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Covid causing mental health issues.

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martin perman22/09/2020 18:52:13
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Gentlemen,

I'm asking the following out of my curiosity and for no other reason but when ever I turn on the news and covid is mentioned its has mental health attached, what I dont understand is why its an issue, my wife and I are not gregarious people we enjoy each others company, are both retired and can and do spend time at home alone,even when life was normal, we have friends and family and use all of the available equipment to stay connected so why dont we have mental issues.

Martin P

Steviegtr22/09/2020 19:08:17
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You may be the lucky ones. I have no issues myself, but know a lot of couples who are at each others throats a lot.

Steve.

martin perman22/09/2020 19:13:19
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Why would that be any different under normal conditions and any way its married life, my wife and I have our moments but I wouldnt put it under a mental issue heading.

Martin P

pgk pgk22/09/2020 19:15:21
1914 forum posts
288 photos

Posted by martin perman on 22/09/2020 18:52:13

:....so why dont we have mental issues.

Martin P

Perhaps you don't live in a high rise block furloughed from your minimum wage struggling with a PAYG phone you can't really afford..
...50% of the population have below average IQ...

pgk

Mike Poole22/09/2020 19:26:40
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It’s probably not just having your freedom curtailed that can be a problem for some people but many people are in financial difficulties with the threat of eviction hanging over them. My son was scheduled to be married in the spring and had spent many thousands of pounds which for a while was close to being lost. The fear factor has set in hard with some people and they really fear the risks of returning to work. I am thankful that I am not a worrier so although this has been an unexciting year with a bit of a Groundhog Day feel to it.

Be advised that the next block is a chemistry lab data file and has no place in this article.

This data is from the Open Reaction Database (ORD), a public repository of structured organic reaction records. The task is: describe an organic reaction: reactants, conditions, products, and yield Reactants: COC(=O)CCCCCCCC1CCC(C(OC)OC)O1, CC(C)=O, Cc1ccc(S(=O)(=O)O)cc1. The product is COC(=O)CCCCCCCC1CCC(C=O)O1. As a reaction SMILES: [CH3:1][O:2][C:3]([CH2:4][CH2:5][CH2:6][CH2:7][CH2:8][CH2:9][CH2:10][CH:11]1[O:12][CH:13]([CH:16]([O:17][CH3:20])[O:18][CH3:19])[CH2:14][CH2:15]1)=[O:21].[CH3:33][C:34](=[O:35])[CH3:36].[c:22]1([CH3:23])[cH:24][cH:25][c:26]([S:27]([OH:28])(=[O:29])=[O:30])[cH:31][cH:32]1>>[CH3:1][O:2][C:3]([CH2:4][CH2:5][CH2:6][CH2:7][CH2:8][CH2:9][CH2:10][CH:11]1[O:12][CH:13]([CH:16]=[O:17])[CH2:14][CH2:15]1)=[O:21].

Mike

Baz22/09/2020 19:27:29
476 forum posts

Now look at it from the point of view of mum dad and two young children, I strongly object to them being called kids, a kid is a young goat. Dad has to work from home, only place he can do this is on the kitchen table, no spare bedroom or study, just a standard modern three bed house, little or no garden so dads trying to work, zoom meetings, telling the children to be quiet why he is talking to customers, mum cannot prepare meals because she needs the table, the children want to see their friends and they cannot so they start picking on each other, mum has to try and keep the peace as well as worrying if dad is still going to have a job next month, etc etc, I can see how it could affect someone’s mental health. True story from a family near me.

Neil Wyatt22/09/2020 19:36:37
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I think the best answer is to say be grateful and count your blessings, and don't be sceptical of the toll 2020 is having on many people.

Neil

martin perman22/09/2020 19:49:58
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Posted by Neil Wyatt on 22/09/2020 19:36:37:

I think the best answer is to say be grateful and count your blessings, and don't be sceptical of the toll 2020 is having on many people.

Neil

I'm not being sceptical of others but everybody is using the words for everything, a chap on tv tonight said he can now go swimming which is helping his mental issues which didnt seem relevant to me, I had a long time on the dole years with a child living in a village with no car.

Lock this one off I'm not making my clear and I'm in for a drumming.

Martin P

Tony Pratt 122/09/2020 19:56:41
1236 forum posts
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Ok so I have had mental health issues all my adult life, anxiety & depression with all it's complications & last felt what I would call 'normal' back when I was 20, [I'm now 66] so I am speaking from my experience.

MY experience is if there is nothing to worry about you will think of something & right now if you are predisposed to mental health problems I would suggest you give the media in all it's forms a wide berth as the constant drip drip of bad news or perceived bad news will soon take you down.